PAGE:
Comics

The Robot’s Reviews: Krampus The Prequel

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Krampus HeaderMichael Dougherty, the director and writer of the upcoming Krampus, which I think we’ve collectively decided in advance that we love (I think because he’s The Punisher, only Christmasy and with a huge dong) (the Krampus, not Dougherty) mentions in the introduction of this collection of stories that serve as a prequel to his movie that he never cared for Christmas parties. After reading Krampus: The Shadow of Saint Nicholas, Legendary’s prequel comic to the movie, two things are immediately clear: one, that he definitely loves Christmas; and two, that I’m not entirely sure he’s being honest with us. He has way too much fun with this book to be entirely anti-Christmas party.

The Shadow of Saint Nicholas is a prequel anthology building out the world of the movie, and presumably giving us an early look at a lot of what we’ll see in theaters soon: the mysterious, super evil Krampus and his “elves” terrorizing a town, punishing the naughty with stuff way worse than lumps of coal or old Tiger basketball games. There are three individual stories tied together in a fourth, all written by Dougherty, Todd Casey and Zach Shields (with an assist on the second from Laura Shields), and drawn by different artists.

The first was my favorite. Christian Dibari draws a story of a drunk war vet mall Santa trapped in the mall with a group of abandoned kids when the freak winter storm that follows the Krampus around strikes. He gets his act together long enough to lead the entire group out of the mall, but their path there is full of crossbow bolts and quips, and it was a blast to read. It was dementedly funny and weird and creepy all at the same time, hitting every note that I want out of my ideal slasher movie. Dibari’s art was very good – like a scratchy Archie artist – but the best part of this story was the smart, clever writing.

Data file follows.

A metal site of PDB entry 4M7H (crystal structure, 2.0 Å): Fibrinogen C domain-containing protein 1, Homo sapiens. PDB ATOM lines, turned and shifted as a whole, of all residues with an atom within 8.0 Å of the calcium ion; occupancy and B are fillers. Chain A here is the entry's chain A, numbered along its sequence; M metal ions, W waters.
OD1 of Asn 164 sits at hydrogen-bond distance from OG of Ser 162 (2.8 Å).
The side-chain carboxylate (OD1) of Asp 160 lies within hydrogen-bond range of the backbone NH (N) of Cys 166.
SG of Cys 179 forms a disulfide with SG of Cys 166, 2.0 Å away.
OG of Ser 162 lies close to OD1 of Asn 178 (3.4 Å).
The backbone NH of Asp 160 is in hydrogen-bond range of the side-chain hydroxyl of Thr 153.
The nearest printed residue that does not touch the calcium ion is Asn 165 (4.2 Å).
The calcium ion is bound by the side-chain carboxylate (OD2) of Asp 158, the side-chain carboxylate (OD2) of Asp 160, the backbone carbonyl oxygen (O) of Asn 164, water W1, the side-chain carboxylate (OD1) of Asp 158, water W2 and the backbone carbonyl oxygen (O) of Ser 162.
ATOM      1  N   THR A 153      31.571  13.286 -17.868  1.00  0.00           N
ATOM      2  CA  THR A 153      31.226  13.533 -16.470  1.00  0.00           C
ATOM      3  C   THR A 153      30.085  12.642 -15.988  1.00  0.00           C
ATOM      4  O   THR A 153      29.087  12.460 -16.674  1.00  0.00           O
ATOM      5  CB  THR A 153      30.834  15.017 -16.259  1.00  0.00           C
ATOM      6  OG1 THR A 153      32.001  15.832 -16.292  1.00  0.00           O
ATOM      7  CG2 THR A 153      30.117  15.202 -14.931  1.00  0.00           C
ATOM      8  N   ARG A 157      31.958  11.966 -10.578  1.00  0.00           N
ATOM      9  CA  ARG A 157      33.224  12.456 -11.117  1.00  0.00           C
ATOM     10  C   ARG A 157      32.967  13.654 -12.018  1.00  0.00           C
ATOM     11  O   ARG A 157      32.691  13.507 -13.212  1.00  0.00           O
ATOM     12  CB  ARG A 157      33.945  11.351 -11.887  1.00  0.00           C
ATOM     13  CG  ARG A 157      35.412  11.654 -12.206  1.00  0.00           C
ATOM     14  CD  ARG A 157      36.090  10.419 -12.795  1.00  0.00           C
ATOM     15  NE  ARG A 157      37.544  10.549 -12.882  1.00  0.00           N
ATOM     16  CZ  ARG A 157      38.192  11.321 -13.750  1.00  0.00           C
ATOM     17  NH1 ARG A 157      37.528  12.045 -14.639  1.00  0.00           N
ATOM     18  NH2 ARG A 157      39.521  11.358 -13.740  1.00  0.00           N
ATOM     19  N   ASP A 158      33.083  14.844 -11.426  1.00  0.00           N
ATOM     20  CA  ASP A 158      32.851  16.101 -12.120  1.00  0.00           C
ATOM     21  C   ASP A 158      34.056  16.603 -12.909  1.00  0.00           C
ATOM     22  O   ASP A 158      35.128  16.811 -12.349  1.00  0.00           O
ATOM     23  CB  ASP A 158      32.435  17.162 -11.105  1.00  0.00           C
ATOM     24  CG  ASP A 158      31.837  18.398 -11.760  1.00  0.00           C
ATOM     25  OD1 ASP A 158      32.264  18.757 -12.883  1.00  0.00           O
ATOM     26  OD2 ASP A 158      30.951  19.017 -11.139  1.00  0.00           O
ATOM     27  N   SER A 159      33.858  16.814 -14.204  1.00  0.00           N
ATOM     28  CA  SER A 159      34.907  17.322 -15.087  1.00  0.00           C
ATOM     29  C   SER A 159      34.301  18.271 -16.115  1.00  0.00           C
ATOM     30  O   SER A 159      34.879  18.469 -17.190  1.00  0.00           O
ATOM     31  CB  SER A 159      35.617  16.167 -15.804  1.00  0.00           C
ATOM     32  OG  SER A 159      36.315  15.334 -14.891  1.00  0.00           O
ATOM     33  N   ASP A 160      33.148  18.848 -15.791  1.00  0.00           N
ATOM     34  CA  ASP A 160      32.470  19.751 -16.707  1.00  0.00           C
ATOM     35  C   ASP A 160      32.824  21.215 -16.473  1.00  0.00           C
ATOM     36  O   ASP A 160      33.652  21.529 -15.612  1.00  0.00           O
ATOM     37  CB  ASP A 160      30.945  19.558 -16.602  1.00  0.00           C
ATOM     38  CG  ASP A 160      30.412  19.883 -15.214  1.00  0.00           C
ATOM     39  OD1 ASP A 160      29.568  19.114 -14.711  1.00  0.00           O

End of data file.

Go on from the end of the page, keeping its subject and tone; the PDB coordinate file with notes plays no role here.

The second story is drawn by Maan House, who also did a lot of the design work for the Krampus’ elves. His designs are terrific. They’re just creepy enough to fit the story without ever taking themselves too seriously – which again, is exactly what the tone of this book is. His sequentials aren’t as strong, but they still do the job well enough. The story follows a cop feeling guilt about her sister’s death years ago, who finds the man who killed her robbing Christmas presents from houses on her beat.

There are a couple of flashes of really exceptional art in the third story, about a group of people about to be displaced by a new development who decide to spend their Christmas eve raiding the developer’s mansion. Stuart Sayger’s pencils combine with Guy Major’s colors to make the panel of Tad Ferguson, the town’s mustache-twirling evil builder, look Sienkiewiczian. Sayger’s figures are a little loose and sketchy, but that’s less important than the overall mood he conveys with the story, and he does a terrific job.

The final story brings everyone together, rehabilitating Tad Ferguson as a Scroogeish figure, having him bring the Grinch’s sleigh around the town handing out presents. It’s a nice little conclusion to a fun book, even if it’s been done before. Michael Montenat draws it, and the colors immediately brighten and really aid the tone that the writing team was shooting for.

Krampus: The Shadow of Saint Nicholas is a good way to expand the world that Dougherty built in the movie and has some really interesting art contributions. It also has a ton of fun with what, in less skilled hands, would have been generic, tired, shock and gore commentary. It’s good stuff, and it’s out today in bookstores and online, and tomorrow at comic shops. If you’re not sold yet, check out these preview pages from the book!

via Legendary Comics - click to enlarge

via Legendary Comics – click to enlarge

via Legendary Comics - click to enlarge

via Legendary Comics – click to enlarge

via Legendary Comics - click to enlarge

via Legendary Comics – click to enlarge

About Author

Jim Dandeneau is many things: motorcycle tech, plastics executive, accomplished Highlander. But above all else, he is a comic book fan, and has been reviewing comics and covering cons for TRV since 2014.